Authors: Paul White*, University of Nevada - Reno
Topics: Historical Geography, Environment
Keywords: Mining, Environmental change
Session Type: Poster
Presentation File: No File Uploaded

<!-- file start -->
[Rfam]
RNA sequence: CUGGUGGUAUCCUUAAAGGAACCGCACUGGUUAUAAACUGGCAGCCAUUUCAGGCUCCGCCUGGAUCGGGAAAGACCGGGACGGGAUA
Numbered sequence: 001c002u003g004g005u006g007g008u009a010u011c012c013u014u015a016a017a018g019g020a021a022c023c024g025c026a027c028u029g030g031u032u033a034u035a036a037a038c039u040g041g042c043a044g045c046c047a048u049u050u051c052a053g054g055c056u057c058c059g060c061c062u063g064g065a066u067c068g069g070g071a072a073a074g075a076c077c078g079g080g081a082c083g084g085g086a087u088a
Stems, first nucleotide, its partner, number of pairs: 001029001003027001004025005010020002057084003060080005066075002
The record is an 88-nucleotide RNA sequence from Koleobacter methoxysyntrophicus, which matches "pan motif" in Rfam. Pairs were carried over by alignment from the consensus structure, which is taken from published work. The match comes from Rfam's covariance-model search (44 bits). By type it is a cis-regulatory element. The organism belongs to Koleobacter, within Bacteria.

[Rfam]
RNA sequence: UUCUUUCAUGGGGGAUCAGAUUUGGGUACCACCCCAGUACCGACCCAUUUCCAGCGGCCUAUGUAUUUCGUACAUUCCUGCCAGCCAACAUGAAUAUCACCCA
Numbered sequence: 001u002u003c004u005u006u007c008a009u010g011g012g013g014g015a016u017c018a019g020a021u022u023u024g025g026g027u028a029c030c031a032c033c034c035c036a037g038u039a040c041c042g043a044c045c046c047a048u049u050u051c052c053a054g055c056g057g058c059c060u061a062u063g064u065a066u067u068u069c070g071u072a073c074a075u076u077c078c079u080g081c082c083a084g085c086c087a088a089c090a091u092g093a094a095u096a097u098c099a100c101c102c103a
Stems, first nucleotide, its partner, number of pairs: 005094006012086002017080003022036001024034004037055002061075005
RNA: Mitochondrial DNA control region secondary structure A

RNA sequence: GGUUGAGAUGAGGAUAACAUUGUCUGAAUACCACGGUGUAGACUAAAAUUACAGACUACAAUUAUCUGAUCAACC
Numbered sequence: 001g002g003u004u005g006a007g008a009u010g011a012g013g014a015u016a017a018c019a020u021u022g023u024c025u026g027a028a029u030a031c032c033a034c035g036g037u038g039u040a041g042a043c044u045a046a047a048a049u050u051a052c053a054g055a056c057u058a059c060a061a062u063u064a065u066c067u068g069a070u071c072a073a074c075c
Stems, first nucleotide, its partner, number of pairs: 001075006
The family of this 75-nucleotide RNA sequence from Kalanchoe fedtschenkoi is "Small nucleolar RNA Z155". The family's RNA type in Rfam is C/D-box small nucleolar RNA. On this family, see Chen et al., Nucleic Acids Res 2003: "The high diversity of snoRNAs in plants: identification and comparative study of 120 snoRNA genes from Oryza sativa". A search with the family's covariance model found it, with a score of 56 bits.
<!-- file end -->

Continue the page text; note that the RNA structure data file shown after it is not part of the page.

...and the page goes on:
During the late nineteenth to mid twentieth centuries, three mining companies near Juneau, Alaska achieved international acclaim for their profitable working of large, low-grade (poor value) gold deposits. The Treadwell Gold Mines (1882-1917) for a time touted the world’s largest gold processing facility. In 1913, the Alaska Gastineau Gold Mining Company (1911-1921) demonstrated the first successful application of mass-milling techniques on precious metal ores. Two years later, the Alaska Juneau Gold Mines (1897-1957) began construction of a state-of-the-art plant that briefly returned the title of world’s largest gold operation to the Alaska Territory. All three companies were sited along Gastineau Channel, a navigable strait separating Douglas Island from the Alaskan mainland. It was along the shores of this channel where the Treadwell, Alaska Gastineau, and Alaska-Juneau companies constructed their milling plants, and where more than 99 percent of the material received from the mines—amounting to several million tons of rock—was discarded. Salvage and abandonment have since reduced the surface visibility of Juneau’s mining past, but the legacies of historic milling operations remain evident in other ways. This poster analyzes historic bathymetric maps to reveal how decades of milling operations altered the depth and coastline of Gastineau Channel, leaving an enduring footprint that contrasts with the "out of sight, out of mind" philosophy that historically justified such dumping practices.
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